The ‘knowing’ part of the word means that they have the ability to take their knowledge bank and use it effectively to perform any action that they choose. This means the availability of some master computer or some device or network of devices that can respond to any request made inside the civilization. We can refer to it as a master computer, but there may be another mode of using the knowledge. Having information without the ability to do anything with it other than parrot it back is hardly omniscience. It does not include the actual performance of some engineering task, but it does include knowing how to do the engineering task, including design of something, methods for diagnosis of problems or troubleshooting, and maintenance and other service functions.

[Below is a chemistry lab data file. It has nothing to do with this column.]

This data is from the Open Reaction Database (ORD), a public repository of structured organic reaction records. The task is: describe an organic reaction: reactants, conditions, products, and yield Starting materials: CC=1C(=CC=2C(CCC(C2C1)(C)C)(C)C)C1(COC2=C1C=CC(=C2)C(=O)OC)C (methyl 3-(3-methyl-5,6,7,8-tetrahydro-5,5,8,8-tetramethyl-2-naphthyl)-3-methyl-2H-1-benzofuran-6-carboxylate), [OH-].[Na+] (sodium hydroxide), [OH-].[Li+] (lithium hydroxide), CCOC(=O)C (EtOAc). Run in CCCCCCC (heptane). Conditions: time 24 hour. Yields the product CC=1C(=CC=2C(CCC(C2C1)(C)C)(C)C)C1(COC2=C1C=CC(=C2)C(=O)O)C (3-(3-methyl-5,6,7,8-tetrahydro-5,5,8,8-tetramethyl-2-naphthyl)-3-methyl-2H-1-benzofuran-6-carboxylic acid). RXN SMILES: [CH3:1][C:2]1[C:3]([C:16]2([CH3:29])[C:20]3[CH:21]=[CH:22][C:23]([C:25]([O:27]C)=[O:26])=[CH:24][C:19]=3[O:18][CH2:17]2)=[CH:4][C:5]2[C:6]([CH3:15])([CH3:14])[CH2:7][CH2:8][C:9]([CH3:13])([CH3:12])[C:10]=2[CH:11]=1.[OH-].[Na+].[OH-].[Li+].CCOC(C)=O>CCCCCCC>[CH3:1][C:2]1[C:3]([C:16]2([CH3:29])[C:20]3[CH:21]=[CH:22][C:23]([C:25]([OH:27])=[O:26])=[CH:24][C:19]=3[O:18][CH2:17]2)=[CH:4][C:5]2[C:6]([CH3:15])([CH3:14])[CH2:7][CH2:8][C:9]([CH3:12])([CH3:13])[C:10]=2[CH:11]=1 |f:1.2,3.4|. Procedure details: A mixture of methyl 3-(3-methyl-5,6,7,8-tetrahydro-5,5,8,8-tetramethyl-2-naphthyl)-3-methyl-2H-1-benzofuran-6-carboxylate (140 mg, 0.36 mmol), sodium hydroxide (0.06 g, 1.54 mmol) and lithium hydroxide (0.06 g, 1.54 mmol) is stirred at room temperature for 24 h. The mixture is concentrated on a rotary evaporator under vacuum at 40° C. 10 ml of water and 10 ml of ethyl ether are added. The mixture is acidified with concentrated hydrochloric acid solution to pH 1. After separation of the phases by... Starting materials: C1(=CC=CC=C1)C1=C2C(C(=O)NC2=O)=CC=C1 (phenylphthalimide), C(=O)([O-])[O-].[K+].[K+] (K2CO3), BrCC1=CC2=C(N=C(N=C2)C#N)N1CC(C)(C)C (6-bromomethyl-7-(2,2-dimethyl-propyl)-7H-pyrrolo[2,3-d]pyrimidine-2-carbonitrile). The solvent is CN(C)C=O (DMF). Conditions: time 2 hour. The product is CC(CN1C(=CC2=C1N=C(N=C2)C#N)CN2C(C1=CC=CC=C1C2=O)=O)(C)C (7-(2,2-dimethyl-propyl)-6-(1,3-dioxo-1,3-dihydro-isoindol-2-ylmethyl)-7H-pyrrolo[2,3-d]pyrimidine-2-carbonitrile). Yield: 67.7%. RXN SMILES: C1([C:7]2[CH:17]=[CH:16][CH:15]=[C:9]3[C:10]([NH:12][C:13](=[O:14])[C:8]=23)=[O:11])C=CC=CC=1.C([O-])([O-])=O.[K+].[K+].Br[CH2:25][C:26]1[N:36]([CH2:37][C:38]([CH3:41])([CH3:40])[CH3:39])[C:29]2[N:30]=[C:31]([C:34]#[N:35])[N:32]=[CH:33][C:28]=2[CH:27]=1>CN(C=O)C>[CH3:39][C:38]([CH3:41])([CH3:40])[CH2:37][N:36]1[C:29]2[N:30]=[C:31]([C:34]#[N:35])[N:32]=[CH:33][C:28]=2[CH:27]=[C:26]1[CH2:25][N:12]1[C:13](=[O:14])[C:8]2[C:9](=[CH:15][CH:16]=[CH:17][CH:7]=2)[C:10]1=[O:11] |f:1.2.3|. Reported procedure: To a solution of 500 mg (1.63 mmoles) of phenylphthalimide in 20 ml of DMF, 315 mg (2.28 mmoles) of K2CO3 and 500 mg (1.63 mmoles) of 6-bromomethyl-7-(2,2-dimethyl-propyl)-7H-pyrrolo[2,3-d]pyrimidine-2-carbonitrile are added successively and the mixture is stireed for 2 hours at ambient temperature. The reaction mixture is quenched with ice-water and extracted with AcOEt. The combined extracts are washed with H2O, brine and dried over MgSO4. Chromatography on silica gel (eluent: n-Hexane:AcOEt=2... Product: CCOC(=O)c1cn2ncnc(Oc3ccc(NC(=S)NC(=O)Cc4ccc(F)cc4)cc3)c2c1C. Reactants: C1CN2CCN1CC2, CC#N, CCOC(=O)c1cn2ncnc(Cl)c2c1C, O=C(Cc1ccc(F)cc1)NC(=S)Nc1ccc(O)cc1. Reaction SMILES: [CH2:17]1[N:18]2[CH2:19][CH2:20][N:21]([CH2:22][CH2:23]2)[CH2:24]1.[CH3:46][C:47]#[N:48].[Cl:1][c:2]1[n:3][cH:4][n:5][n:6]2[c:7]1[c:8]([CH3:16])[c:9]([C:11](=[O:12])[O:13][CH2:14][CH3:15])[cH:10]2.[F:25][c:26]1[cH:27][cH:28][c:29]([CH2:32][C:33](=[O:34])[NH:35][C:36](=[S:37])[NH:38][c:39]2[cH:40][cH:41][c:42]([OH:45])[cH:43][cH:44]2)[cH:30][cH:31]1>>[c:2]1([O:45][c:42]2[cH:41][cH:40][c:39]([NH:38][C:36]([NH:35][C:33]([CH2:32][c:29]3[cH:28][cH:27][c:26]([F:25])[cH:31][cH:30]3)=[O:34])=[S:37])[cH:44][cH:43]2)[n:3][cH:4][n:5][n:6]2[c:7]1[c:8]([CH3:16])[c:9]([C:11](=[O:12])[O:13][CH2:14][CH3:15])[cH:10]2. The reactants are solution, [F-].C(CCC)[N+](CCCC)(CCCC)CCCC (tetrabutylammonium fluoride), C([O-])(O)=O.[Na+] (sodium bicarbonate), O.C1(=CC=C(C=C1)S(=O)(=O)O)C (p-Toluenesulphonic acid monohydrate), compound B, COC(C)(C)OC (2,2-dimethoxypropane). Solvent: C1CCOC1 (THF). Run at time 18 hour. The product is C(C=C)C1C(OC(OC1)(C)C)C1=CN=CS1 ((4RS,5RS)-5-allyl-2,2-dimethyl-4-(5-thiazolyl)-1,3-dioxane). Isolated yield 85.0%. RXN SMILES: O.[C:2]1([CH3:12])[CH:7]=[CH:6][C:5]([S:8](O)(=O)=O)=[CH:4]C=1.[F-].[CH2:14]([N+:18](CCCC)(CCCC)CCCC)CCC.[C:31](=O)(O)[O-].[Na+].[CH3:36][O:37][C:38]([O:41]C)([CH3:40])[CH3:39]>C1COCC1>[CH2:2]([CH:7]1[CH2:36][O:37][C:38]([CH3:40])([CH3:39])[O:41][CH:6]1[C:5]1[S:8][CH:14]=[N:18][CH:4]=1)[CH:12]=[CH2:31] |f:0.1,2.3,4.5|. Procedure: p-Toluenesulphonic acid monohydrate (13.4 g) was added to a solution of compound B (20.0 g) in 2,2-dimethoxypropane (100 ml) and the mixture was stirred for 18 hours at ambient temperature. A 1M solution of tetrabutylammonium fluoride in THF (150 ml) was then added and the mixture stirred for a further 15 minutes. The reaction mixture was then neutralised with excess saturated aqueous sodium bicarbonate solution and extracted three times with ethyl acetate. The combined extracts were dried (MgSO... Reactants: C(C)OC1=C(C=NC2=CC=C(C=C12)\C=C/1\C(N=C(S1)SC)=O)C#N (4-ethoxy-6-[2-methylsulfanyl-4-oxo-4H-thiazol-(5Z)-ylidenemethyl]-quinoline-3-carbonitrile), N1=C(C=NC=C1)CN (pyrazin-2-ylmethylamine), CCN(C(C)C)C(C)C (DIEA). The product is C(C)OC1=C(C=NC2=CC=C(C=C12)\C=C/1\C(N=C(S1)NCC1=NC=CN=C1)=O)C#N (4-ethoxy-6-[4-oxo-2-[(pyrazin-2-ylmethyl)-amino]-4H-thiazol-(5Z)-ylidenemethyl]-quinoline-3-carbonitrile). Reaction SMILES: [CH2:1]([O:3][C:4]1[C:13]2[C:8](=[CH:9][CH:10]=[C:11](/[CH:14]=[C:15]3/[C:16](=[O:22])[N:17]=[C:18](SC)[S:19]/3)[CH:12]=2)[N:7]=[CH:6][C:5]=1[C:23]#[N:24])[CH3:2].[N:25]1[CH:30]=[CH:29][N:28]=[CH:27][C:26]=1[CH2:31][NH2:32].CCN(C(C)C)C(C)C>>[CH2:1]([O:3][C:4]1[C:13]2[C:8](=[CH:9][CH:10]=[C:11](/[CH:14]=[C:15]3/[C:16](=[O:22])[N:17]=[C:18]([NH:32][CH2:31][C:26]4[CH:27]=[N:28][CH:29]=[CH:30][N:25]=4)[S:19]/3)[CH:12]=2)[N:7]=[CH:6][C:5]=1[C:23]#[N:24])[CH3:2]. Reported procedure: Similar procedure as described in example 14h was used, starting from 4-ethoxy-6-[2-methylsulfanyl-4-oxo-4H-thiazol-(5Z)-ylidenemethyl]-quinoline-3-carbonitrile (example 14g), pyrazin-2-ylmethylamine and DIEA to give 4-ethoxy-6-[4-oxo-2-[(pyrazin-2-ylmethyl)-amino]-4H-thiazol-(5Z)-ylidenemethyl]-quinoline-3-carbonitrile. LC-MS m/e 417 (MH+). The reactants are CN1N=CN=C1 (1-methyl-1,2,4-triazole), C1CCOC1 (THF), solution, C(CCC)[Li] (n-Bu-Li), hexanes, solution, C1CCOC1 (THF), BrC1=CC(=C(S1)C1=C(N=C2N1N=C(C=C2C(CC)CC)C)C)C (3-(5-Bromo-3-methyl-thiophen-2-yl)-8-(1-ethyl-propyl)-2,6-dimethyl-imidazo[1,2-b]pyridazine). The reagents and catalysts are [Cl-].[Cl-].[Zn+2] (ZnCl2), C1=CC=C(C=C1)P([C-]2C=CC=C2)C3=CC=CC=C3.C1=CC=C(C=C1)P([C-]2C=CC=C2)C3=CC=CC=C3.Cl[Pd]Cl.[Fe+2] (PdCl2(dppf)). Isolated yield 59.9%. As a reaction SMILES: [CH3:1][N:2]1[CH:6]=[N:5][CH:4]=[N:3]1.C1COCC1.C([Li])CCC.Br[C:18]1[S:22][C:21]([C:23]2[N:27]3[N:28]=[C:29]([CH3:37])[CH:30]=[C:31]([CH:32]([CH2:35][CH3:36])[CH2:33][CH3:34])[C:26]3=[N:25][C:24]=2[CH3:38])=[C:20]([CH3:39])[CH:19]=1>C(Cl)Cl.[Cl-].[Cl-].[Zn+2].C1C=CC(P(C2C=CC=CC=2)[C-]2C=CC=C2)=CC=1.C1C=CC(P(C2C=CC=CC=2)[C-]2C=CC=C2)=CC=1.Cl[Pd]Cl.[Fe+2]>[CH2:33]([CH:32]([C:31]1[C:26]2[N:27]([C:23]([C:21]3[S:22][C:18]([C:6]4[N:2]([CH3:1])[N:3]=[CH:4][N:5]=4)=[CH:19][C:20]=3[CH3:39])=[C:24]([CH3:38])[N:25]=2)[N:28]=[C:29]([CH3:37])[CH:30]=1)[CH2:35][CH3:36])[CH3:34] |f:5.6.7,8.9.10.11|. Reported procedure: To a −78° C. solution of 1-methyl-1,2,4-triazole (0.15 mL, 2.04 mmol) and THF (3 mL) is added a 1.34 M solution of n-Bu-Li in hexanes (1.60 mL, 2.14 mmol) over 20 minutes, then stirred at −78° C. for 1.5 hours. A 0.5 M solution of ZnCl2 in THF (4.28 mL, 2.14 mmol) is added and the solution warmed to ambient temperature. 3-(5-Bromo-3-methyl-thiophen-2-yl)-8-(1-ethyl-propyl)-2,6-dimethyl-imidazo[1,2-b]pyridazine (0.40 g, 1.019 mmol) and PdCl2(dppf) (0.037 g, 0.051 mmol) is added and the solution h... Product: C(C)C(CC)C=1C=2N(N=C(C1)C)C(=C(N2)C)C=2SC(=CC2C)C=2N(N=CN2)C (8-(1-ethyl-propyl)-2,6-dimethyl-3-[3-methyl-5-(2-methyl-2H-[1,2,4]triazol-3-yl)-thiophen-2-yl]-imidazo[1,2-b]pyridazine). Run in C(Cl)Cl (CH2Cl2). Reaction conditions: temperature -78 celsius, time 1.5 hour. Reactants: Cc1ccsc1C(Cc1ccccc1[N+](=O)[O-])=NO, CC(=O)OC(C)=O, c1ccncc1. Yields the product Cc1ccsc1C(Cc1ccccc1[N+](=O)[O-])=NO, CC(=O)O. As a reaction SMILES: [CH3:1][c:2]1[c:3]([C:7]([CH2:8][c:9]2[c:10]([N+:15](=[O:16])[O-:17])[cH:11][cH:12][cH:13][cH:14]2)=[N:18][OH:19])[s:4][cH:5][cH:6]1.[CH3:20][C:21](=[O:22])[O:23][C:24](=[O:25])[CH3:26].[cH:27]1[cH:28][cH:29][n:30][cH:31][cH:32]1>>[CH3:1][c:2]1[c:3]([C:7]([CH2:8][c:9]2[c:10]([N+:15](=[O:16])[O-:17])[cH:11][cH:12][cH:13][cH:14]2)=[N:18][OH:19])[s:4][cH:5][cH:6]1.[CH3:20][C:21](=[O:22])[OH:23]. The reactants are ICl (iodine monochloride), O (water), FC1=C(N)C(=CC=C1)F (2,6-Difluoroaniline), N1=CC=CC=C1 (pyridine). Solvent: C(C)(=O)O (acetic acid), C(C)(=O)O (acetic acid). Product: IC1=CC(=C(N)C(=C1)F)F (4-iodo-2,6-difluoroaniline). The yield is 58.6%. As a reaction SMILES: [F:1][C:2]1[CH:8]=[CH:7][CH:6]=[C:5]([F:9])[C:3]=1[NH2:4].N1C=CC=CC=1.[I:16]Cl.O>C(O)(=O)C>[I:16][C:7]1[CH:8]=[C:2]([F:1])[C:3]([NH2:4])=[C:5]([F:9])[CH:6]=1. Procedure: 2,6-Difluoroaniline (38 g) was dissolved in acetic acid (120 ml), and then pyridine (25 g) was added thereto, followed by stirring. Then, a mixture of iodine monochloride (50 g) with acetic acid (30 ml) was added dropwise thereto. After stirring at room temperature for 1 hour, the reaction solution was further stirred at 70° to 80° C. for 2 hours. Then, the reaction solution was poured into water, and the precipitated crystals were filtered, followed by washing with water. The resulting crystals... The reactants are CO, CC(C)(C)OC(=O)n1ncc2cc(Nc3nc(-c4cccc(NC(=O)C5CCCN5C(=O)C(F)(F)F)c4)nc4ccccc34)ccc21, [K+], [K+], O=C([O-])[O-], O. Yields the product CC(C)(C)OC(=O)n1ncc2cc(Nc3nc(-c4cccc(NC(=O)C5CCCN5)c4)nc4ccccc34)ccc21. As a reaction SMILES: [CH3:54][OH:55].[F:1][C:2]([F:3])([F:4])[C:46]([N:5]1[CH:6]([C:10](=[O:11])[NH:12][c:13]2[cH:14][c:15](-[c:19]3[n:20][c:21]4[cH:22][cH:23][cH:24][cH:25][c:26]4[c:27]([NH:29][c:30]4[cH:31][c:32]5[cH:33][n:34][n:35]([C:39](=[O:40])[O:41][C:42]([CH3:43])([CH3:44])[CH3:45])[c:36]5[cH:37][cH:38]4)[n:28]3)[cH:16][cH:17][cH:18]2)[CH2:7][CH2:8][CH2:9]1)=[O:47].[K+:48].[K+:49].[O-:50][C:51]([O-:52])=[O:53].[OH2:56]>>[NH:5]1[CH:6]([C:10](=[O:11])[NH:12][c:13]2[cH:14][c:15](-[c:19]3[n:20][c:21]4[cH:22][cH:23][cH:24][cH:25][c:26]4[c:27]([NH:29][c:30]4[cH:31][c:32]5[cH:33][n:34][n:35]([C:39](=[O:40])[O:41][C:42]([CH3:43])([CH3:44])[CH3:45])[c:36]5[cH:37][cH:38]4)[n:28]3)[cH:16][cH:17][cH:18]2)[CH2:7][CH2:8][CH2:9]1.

Old procedures, which are superseded, are not necessarily in the engineering part of the knowledge maintained under asymptotic technology. During the course of an alien civilization’s history, there will certainly be multiple generations of engineering procedures for performing any task which the civilization requires. But omniscient on the engineering side means to be able to do the task, perhaps with available materials, in one way. History is not part of the knowledge, but historical knowledge is incorporated into the total amount known.

Here on Earth at our stage of development, we have hardly begun to name the various scientific and engineering specialties that will emerge in the future. Neither do we clearly see how various aspects of our own civilization will slide under the auspices of technology. Nevertheless, the concept that everything eventually will is clear. That leads to omniscience.